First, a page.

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A Chinese Ghost Story 2
cast: Leslie Cheung, Joey Wong, Michelle Reis, Jacky Cheung, and Ma Wu

director: Ching Siu-tung

99 minutes (12) 1990 widescreen ratio 16:9
Hong Kong Legends DVD Region 2 retail

RATING: 5/10
reviewed by Andrew Hook
It's been quite some time since I saw the first movie in what has become a trilogy of Chinese ghost stories, shortly after it was released in 1987. During the 1980s there seemed to be a large number of quality Hong Kong films coming into the market, mostly on video, adding a much needed mix of romance, action, fantasy, horror (you name it!) into the typically sterile Hollywood blueprint. Whilst some of these were retro-derivative, others, such as Encounters Of The Spooky Kind directed by and starring Sammo Hung, were brilliantly breathtaking: on all levels. And then the innovative producer, Tsui Hark, upped the stakes with A Chinese Ghost Story, gaining major UK cinema release and great reviews with its inspiring cinematography as well as all the other necessary ingredients, making it an absolute classic of rip-roaring entertainment.

However, either my enthusiasm has aged, or this 1990 sequel to that movie really did undo much of what went before. The pacing is slow, one of the monsters is simply dreadful, and the plotting and character development is much less involving. Whilst I anticipated a genre stir-fry, I was also expecting something watchable as a result. Unfortunately, there are large segments of this movie that tempt you to reach for the fast forward button.

Leslie Cheung reprises his role in the first movie as the tax collector Ling Choi Sin. Still pining for Siu-Sihn (Joey Wong), the ghost that he fell in love with in the first movie, and who - it is assumed - was born again as a mortal, he becomes wrongfully imprisoned, escapes, is then wrongfully assumed to be a respected philosopher, gets mixed up with a gang of bandits who are plotting against a corrupt general, and ultimately battles an evil Imperial wizard who is really a giant millipede. Along the way, Sui-Shen's lookalike, Ching Fung (Joey Wong again), falls in love with him - rather unconvincingly. And whilst Jacky Cheung's ghost fighting monk with a penchant of travelling underground is an interesting sidekick, he lacks the presence of Yin Chek Hsia (Wu Ma) from the first movie (who reprises his role in an all too brief appearance close to the end).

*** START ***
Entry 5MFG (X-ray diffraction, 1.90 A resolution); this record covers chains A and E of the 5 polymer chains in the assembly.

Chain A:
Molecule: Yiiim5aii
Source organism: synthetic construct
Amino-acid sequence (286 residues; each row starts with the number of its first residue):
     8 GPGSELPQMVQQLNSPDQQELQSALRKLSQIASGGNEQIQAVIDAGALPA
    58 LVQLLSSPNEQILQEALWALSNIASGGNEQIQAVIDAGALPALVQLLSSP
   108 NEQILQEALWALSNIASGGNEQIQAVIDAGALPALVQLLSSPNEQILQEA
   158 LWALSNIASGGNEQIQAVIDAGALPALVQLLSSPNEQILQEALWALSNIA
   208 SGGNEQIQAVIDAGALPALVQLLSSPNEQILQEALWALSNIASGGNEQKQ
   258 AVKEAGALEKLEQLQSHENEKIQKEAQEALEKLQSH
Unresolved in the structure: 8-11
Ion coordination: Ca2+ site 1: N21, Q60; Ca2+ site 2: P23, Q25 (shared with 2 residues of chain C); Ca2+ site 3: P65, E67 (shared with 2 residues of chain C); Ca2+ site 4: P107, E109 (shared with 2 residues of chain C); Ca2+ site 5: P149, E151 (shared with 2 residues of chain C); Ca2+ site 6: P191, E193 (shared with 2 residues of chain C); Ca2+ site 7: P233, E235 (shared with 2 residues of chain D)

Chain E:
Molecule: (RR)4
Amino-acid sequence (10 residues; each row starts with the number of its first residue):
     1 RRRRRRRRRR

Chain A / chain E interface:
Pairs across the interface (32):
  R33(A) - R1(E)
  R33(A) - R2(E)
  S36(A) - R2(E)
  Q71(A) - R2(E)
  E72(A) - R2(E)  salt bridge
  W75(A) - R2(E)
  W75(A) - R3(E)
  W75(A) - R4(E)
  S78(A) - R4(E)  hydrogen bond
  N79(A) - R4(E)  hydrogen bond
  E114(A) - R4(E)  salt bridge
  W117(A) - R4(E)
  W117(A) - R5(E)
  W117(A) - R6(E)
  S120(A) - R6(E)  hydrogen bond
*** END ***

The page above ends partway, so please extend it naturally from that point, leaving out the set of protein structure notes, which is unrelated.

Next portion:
Some of the special effects are impressive. The tree that pushes downwards into the ground near the start of the movie is particularly vivid, and the martial arts fight scenes are also well executed. Yet one demon that pursues them during large sections of the movie is obviously a bloke in a suit, and contains no menace whatsoever. Whilst there is much intended humour here, it soon outstays its welcome because the comic timing is protracted rather than immediate. The energy that ran through A Chinese Ghost Story, whilst present, feels mistimed and ill directed. Certainly, aficionados of Hong Kong movies will find much to enjoy here, but for me A Chinese Ghost Story 2 fails to capitalise on the brilliance of its predecessor. Which is a pity, as otherwise the movie would have much to offer.

Extras include Acclaimed In Three Acts, an interesting ten-minute interview with the director, and Voice From The Grave, a 30-minute interview with co-star Lau Siu-ming, as well as trailers for this movie, and other Hong Kong titles now available on DVD.

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